Thoughts: The palate is bolder than the fresh nose prepares you for. There’s a decent texture, too. It isn’t too light-bodied. I usually go for bigger flavours but something about the nose on this dram really appealed to me and I was a bit disappointed when I found it so different in the mouth. A splash of water brought more of the fruit out but the arrival suffered a little as a result. That doesn’t make it a bad whisky though. Just didn’t quite hit the spot for me.
Price: Reasonably priced at £70.
Royal Brackla 2008 13-year-old
Royal Brackla is a Highland distillery within the Cawdor Estate, near Inverness. It was established in 1812 and granted a royal warrant by King William IV in 1833, the first Scotch whisky to be given such an honour. The royal warrant was renewed by Queen Victoria in 1838. In more recent times the distillery was one of four sold by Diageo to Bacardi. It now forms part of its Dewar’s portfolio.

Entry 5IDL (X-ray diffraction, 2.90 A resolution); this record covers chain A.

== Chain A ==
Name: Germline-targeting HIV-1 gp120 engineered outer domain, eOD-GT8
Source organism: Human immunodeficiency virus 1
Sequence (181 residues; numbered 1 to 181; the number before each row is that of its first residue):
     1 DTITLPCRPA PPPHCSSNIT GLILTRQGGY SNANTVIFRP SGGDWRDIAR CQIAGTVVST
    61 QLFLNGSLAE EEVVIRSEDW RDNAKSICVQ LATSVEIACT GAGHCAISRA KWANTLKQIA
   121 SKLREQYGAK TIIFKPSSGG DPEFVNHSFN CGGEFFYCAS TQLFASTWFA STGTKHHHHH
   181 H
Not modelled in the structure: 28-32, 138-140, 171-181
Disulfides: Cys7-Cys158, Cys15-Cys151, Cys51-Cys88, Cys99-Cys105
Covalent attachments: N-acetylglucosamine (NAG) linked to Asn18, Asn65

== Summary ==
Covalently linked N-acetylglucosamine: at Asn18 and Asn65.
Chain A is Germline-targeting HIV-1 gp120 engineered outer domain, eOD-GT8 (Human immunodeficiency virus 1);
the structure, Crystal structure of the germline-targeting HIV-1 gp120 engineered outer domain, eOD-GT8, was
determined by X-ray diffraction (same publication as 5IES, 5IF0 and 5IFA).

This Lady of the Glen Brackla was matured in a barrel before being transferred to a first-fill oloroso sherry hogshead. It’s bottled at 56.2%.
Smell: Nutty sherry with dried fruits: raisins, sultanas, figs. Reminded me of Stollen – raisins, orange peel, almonds, cinnamon etc. Leather. Walnut. Chocolate. Varnished oak furniture. Red grapes. Chipotle.
Taste: Quite astringent on arrival. Cranberries. Moving into raisins and sultanas – all kinds of fruit cake notes. Star anise. Nutmeg. Clove. Black pepper. Cayenne. Cinnamon sticks.
Thoughts: Perfect for this time of year. The dry oloroso isn’t too drying and it balances with a nice sweetness and warming spice that stops short of being too hot. The sherry certainly leads the way but isn’t overly dominant – there’s some complexity here. It isn’t a one-dimensional sherry bomb. Water tamed the oak a little and brought out some more cranberries.